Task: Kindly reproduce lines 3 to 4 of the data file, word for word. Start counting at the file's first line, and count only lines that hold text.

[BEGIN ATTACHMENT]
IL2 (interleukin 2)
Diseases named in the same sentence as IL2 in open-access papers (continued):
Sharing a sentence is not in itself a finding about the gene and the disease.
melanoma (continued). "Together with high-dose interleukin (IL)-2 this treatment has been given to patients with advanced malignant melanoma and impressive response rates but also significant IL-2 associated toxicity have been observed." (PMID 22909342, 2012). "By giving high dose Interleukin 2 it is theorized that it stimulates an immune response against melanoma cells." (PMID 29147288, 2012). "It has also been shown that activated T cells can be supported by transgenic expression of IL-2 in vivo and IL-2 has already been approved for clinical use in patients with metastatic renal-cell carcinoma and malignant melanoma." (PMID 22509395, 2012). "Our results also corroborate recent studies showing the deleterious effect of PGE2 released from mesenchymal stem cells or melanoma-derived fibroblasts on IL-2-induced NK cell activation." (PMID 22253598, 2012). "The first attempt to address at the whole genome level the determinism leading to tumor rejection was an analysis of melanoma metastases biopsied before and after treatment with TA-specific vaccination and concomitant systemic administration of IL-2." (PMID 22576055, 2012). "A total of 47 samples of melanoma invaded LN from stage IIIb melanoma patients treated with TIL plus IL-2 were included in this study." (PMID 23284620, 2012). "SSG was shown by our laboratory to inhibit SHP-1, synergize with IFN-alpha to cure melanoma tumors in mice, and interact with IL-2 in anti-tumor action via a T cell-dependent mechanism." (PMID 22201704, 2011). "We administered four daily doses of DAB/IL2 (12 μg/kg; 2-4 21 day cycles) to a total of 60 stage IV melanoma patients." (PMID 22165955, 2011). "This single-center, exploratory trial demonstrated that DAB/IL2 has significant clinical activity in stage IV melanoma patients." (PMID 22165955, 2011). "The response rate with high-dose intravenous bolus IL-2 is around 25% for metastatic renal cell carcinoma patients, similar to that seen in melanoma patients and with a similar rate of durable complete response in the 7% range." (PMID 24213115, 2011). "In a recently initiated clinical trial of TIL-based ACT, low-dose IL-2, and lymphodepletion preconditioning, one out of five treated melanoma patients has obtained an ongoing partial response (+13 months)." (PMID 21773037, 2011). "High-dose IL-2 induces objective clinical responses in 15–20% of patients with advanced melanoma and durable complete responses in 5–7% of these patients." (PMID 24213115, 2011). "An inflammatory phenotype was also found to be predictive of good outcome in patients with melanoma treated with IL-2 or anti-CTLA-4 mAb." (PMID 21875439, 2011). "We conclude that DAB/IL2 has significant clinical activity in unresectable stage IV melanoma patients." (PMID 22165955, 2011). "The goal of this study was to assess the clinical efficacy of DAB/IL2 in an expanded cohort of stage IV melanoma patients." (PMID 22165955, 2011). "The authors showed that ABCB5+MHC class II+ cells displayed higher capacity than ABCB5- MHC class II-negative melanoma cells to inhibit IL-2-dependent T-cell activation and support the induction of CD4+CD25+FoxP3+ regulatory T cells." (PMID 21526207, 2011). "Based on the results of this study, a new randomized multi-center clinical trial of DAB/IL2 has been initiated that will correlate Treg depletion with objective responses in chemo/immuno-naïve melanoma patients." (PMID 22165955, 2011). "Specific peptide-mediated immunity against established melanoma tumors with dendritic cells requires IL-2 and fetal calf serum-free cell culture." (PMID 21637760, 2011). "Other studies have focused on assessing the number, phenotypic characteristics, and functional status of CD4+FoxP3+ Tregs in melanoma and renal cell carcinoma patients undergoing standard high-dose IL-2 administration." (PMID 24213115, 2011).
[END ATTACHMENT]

Sharing a sentence is not in itself a finding about the gene and the disease.
melanoma (continued). "Together with high-dose interleukin (IL)-2 this treatment has been given to patients with advanced malignant melanoma and impressive response rates but also significant IL-2 associated toxicity have been observed." (PMID 22909342, 2012). "By giving high dose Interleukin 2 it is theorized that it stimulates an immune response against melanoma cells." (PMID 29147288, 2012). "It has also been shown that activated T cells can be supported by transgenic expression of IL-2 in vivo and IL-2 has already been approved for clinical use in patients with metastatic renal-cell carcinoma and malignant melanoma." (PMID 22509395, 2012). "Our results also corroborate recent studies showing the deleterious effect of PGE2 released from mesenchymal stem cells or melanoma-derived fibroblasts on IL-2-induced NK cell activation." (PMID 22253598, 2012). "The first attempt to address at the whole genome level the determinism leading to tumor rejection was an analysis of melanoma metastases biopsied before and after treatment with TA-specific vaccination and concomitant systemic administration of IL-2." (PMID 22576055, 2012). "A total of 47 samples of melanoma invaded LN from stage IIIb melanoma patients treated with TIL plus IL-2 were included in this study." (PMID 23284620, 2012). "SSG was shown by our laboratory to inhibit SHP-1, synergize with IFN-alpha to cure melanoma tumors in mice, and interact with IL-2 in anti-tumor action via a T cell-dependent mechanism." (PMID 22201704, 2011). "We administered four daily doses of DAB/IL2 (12 μg/kg; 2-4 21 day cycles) to a total of 60 stage IV melanoma patients." (PMID 22165955, 2011). "This single-center, exploratory trial demonstrated that DAB/IL2 has significant clinical activity in stage IV melanoma patients." (PMID 22165955, 2011). "The response rate with high-dose intravenous bolus IL-2 is around 25% for metastatic renal cell carcinoma patients, similar to that seen in melanoma patients and with a similar rate of durable complete response in the 7% range." (PMID 24213115, 2011). "In a recently initiated clinical trial of TIL-based ACT, low-dose IL-2, and lymphodepletion preconditioning, one out of five treated melanoma patients has obtained an ongoing partial response (+13 months)." (PMID 21773037, 2011). "High-dose IL-2 induces objective clinical responses in 15–20% of patients with advanced melanoma and durable complete responses in 5–7% of these patients." (PMID 24213115, 2011). "An inflammatory phenotype was also found to be predictive of good outcome in patients with melanoma treated with IL-2 or anti-CTLA-4 mAb." (PMID 21875439, 2011). "We conclude that DAB/IL2 has significant clinical activity in unresectable stage IV melanoma patients." (PMID 22165955, 2011). "The goal of this study was to assess the clinical efficacy of DAB/IL2 in an expanded cohort of stage IV melanoma patients." (PMID 22165955, 2011). "The authors showed that ABCB5+MHC class II+ cells displayed higher capacity than ABCB5- MHC class II-negative melanoma cells to inhibit IL-2-dependent T-cell activation and support the induction of CD4+CD25+FoxP3+ regulatory T cells." (PMID 21526207, 2011). "Based on the results of this study, a new randomized multi-center clinical trial of DAB/IL2 has been initiated that will correlate Treg depletion with objective responses in chemo/immuno-naïve melanoma patients." (PMID 22165955, 2011). "Specific peptide-mediated immunity against established melanoma tumors with dendritic cells requires IL-2 and fetal calf serum-free cell culture." (PMID 21637760, 2011). "Other studies have focused on assessing the number, phenotypic characteristics, and functional status of CD4+FoxP3+ Tregs in melanoma and renal cell carcinoma patients undergoing standard high-dose IL-2 administration." (PMID 24213115, 2011).